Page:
The shock break-up of Brangelina has forever ruined their last film together for Dominic Corry. He looks at other movies that have been tarred by the off-set shenanigans of their stars.

Last year's By The Seais a sombre drama about a disintegrating marriage. It's suddenly become difficult to imagine being able to sink into the reality of the movie in any normal sense now that the real-life marriage of it's two stars, Brad Pitt and Angelina Jolie (who also wrote and directed), has ended, enrapturing the world.

It highlights the real victim of any Hollywood divorce - the filmgoer who subsequently sees a film starring the dissoluted parties. In this blog I will cite several other films that will forever be primarily associated with the real-life break-up of the lead actors.

Cleopatra (1963)

Probably the only film on this list to have it both ways. 20th Century Fox initially fretted that Elizabeth Taylor's on-set affair with Richard Burton (both were married to other people) would turn off audiences who they presumed would be offended by such prurient behaviour, and tried to keep a lid on it. Then as the flagrantly public affair began to entrance the globe, the studio leaned in and rode the publicity wave. You wouldn't necessarily say the knowledge of the Burton/Taylor affair (and the years of ensuing drama) ruins the film - their on-screen chemistry is scintillating - but it definitely colours every viewing of the lavish epic.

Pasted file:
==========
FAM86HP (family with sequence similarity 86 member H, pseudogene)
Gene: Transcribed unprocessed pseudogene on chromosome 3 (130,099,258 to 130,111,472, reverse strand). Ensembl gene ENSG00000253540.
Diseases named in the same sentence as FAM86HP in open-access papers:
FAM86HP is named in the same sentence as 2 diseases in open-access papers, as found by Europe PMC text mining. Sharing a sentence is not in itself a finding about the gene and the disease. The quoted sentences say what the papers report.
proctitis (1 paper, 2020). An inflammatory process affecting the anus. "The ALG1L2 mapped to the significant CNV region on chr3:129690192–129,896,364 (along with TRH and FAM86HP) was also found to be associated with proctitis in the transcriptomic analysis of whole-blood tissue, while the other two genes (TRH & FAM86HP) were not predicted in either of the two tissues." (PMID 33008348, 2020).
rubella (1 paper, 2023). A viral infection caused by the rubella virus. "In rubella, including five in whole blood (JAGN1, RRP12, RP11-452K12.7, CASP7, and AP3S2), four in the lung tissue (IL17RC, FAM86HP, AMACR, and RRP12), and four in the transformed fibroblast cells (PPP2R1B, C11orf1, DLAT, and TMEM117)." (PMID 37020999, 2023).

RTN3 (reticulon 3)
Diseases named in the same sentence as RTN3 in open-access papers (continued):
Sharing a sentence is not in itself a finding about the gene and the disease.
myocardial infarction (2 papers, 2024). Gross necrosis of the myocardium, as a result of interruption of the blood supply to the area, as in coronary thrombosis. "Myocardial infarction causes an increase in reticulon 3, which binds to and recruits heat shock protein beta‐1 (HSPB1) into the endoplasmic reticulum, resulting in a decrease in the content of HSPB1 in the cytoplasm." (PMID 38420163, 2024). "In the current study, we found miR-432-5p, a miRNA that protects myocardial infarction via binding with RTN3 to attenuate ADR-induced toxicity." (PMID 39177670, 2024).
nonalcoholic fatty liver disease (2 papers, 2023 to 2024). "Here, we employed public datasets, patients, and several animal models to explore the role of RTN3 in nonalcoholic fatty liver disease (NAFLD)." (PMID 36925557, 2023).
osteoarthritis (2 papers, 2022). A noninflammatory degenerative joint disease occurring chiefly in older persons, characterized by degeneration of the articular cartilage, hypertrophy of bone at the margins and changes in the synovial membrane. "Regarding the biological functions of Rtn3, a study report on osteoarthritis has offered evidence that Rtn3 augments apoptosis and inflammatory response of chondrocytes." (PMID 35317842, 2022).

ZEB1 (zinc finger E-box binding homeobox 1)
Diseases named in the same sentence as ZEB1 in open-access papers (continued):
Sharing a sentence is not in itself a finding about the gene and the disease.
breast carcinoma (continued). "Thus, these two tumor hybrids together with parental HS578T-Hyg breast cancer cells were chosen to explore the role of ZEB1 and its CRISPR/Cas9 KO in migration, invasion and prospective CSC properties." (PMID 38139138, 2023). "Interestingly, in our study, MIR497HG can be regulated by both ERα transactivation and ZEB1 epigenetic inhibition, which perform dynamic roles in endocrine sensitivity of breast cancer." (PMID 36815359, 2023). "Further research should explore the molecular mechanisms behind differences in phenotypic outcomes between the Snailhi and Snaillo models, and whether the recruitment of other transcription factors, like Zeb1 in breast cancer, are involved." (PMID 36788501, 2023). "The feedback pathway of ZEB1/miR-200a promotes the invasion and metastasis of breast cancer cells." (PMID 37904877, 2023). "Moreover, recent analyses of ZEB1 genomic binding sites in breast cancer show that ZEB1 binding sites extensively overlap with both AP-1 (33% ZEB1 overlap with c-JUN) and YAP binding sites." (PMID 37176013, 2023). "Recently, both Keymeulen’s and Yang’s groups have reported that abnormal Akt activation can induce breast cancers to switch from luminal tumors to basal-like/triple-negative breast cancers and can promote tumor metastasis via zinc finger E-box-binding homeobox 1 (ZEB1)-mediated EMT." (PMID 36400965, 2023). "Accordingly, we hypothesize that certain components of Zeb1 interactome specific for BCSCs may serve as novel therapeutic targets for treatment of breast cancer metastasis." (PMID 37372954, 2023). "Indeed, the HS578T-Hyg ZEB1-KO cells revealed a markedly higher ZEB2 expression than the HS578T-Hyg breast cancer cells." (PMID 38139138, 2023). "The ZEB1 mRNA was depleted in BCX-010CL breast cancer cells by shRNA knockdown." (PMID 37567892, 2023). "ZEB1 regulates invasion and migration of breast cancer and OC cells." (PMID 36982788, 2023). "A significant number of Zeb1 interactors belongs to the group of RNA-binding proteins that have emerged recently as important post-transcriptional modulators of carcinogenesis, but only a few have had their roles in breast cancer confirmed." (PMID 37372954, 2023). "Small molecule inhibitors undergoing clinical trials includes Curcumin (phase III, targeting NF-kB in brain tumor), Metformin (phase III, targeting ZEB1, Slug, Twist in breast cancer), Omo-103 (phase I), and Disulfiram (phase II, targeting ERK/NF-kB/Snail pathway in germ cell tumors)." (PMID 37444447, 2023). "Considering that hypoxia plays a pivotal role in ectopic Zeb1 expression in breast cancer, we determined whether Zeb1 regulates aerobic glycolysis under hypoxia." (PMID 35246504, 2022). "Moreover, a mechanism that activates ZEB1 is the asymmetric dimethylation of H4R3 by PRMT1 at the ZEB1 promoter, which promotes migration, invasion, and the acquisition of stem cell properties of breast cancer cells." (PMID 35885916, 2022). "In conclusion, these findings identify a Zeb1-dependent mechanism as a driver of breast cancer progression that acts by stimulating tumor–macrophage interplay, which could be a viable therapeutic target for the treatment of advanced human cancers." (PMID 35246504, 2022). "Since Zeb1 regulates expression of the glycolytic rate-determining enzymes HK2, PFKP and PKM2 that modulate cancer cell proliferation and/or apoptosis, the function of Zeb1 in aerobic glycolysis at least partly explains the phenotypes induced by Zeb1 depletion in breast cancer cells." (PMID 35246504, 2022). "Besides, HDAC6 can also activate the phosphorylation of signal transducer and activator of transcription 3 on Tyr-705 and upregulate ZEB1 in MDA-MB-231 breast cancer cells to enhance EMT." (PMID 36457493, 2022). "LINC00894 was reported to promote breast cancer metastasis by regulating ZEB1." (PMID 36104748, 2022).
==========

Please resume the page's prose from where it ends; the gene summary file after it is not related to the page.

The Marrying Man (aka Too Hot Too Handle) (1991) and The Getaway (1994)

The venomous post-marriage discourse between Alec Baldwin and Kim Basinger has rendered their onscreen collaborations morbid affairs indeed. Their first film together is a justly forgotten comedy, but their second cinematic pairing is an underrated crime thriller directed by Kiwi filmmaker Roger Donaldson (The World's Fastest Indian, No Way Out).


A remake of the 1972 film starring Steve McQueen and Ali Macgraw (overshadowed in its own time by an affair between the leads), The Getaway one of the few gritty 90s crime thrillers to live up to the gauntlet Tarantino threw down with Reservoir Dogs. Worth seeing for the french fries scene alone.

Eyes Wide Shut (1999)

Director Stanley Kubrick said ahead of time that his plan with Eyes Wide Shut was to cast a real-life Hollywood couple as the film's married lead characters, then cause them to split up. Mission accomplished, Stanley! I would argue that this underrated film isn't overshadowed by the subsequent divorce of its lead actors, and is maybe even enhanced by it. It remains the defining aspect of the project for most people, however.

Proof of Life (2000)

Like The Getaway, this is a decent genre film that didn't deserve to be overshadowed by the short-lived tabloid-friendly affair between it's lead actors, Russell Crowe and Meg Ryan, who play characters who also sort of have an affair. The kidnapping thriller has some great stuff in it, and is worth a watch, but good luck thinking about anything but Crowe and Ryan kissing behind the bike sheds.

Gigli (2003)

We can't blame Gigli's awfulness entirely on the assiduously documented relationship between leads Ben Affleck and Jennifer Lopez, but the pairing certainly played a role. Their second collaboration, Kevin Smith's Jersey Girl (2004), is also a perfectly terrible film in its own right.